He sprung into action and passed an “unusual order” on 5 May. In essence, he withdrew 23 motor accident claims from various claims tribunals across Tamil Nadu to the Madras HC. He allowed the private insurer in the case to settle the 23 claims worth Rs 51.59 lakh. 

And notably, he accepted the insurer’s evidence of digital consent given by claimants, through WhatsApp messages, regarding the settlement amount. For those clients without access to digital media, the court accepted affirmation of the counsels that their clients had been spoken to and were agreeable to the amount quoted by the insurer.

Between 5 May and 14 May 2020 when he held the portfolio, he is learnt to have decided cases worth a staggering sum of Rs 10.38 crore. 

However, according to a lawyer practicing in the high court, this didn’t sit well with a few other judges of the court, who took the matter up with the HC Chief Justice. They alleged that such a practice is prone to fraud and cheating. This is believed to have inspired the bar in the Madras High Court video conferencing rules, against “recording of settlements and pronouncement of Awards in Lok Adalats”.


Also read: CJI Bobde writes to Modi govt seeking info on gay lawyer’s elevation as judge within 4 weeks


POCSO, flag cake and interns

The judge made headlines at the beginning of this year too, when he suggested amendment of the Protection of Children from Sexual Offences (POCSO) Act 2012, saying that it was never intended to cover cases where adolescents or teenagers are involved in romantic relationships.

While the jury is still out on whether courts should consider consensual relationships under POCSO, the Supreme Court is now seized of the matter, having decided to examine whether POCSO can be used to punish teenagers for “consensual” physical relationships which later turn “sour”.

As for Justice Venkatesh, another one of his judgments was in the news recently. On 22 March, he quashed a complaint that said that cutting a cake with a tricolour map and an Ashok Chakra design at a Christmas function in 2013 was disrespectful to our national flag. 

Shutting down the criminal proceedings in the case, Justice Venkatesh exonerated the 2,500 participants of the celebration, while commenting on “compulsive patriotism and its fetishization”.

Quoting Nani Palkhiwala and Rabindranath Tagore, he asserted that “the symbolisation of national pride is not synonymous with patriotism, just like how cutting a cake is not unpatriotic”.

And Justice Venkatesh ended this verdict with an unconventional acknowledgment. While several judges thank the lawyers of the parties or the amicus curiae for their assistance in the case, Justice Venkatesh instead thanked his interns for their research, saying that without it, “I would not have been able to deliver a consummate judgement on this important issue”.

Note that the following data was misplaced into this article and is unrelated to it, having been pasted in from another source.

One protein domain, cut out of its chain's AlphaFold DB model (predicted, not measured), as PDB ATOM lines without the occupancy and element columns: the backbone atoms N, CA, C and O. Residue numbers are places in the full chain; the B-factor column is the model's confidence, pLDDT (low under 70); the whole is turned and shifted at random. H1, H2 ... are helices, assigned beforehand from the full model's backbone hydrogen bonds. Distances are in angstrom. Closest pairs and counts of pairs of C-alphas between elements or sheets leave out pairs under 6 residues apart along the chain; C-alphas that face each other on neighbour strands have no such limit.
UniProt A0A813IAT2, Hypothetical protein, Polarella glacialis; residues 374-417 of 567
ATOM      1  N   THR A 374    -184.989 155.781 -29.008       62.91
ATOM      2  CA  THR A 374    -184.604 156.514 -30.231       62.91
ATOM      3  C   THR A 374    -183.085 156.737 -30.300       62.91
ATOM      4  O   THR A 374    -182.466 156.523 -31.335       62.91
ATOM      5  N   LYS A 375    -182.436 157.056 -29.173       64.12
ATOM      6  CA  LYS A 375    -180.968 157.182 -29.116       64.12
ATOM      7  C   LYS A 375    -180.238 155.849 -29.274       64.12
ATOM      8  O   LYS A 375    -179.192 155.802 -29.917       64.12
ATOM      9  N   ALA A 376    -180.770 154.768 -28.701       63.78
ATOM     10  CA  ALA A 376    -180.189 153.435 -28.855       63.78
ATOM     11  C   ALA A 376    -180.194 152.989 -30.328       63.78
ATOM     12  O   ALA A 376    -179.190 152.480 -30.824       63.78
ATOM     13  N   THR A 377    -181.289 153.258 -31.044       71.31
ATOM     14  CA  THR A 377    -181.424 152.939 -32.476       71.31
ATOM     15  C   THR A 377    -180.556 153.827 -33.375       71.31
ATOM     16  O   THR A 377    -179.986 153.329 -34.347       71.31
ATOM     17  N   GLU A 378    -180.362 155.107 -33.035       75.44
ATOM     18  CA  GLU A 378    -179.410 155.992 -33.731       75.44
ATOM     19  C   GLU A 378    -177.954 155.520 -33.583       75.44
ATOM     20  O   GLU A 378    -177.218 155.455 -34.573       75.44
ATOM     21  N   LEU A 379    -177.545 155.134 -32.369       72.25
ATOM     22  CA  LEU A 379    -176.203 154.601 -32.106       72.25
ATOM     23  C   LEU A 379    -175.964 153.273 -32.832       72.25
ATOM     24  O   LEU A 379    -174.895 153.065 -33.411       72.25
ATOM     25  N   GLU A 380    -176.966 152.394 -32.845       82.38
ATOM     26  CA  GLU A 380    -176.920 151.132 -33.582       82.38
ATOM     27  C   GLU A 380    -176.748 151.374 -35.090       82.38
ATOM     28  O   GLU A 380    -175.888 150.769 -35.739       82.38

Last month, he initiated suo motu proceedings, deciding to monitor the investigation into a sexual harassment complaint against a former special director-general of police (DGP). He has also restrained political parties from “politicising/publicising” the issue. 

Scalpel and not a sledgehammer

Apart from his judgments, he is also known among the lawyers for being “strict” and for his tough stance against adjournments. 

A lawyer who has appeared before him in the Madras High Court told ThePrint that getting an adjournment in a case before Justice Venkatesh needs “a lot of convincing”.

“While in other courts junior counsel can appear and ask for an adjournment in the absence of a senior counsel, Justice Venkatesh encourages the junior lawyers present in court to argue instead if the senior isn’t present. He grants adjournment after a lot of inquiry,” he said.

“And he decides cases only on merits, doesn’t matter if it’s a senior counsel before him,” the young lawyer added. 

A lawyer who has appeared before him in the HC, recalled that Justice Venkatesh is “very courteous” in the court. “Even if the most absurd submission is made, he doesn’t get agitated or irritated. That is why he is very widely respected. Even when he dismisses a case, he does it with a scalpel, not with a sledgehammer,” he said.


Also read: Why didn’t you complain against Anil Deshmukh for alleged wrongdoing, HC asks Param Bir


 

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2 COMMENTS

  1. Unconventional judges like him rock the boat. Believe me, judiciary is the most conservative institution not only in India, but all over the world. There is a reason. Consistency is more important than innovation. A litigant must entertain reasonable certainty about his success or failure. Innovative judges disturb this assurance. No disrespect meant to Mr.Justice Anand Venkatesan.

    • Unless we hv more such judges we will never be able to improve our crimnal justice system۔ There are lakh of cases of minor crimes which continue pending in courts for years۔ Accused spend more time in jail than if convicted۔ ln many cases police manufactue evidence n get innocent person convicted but no action is taken against police۔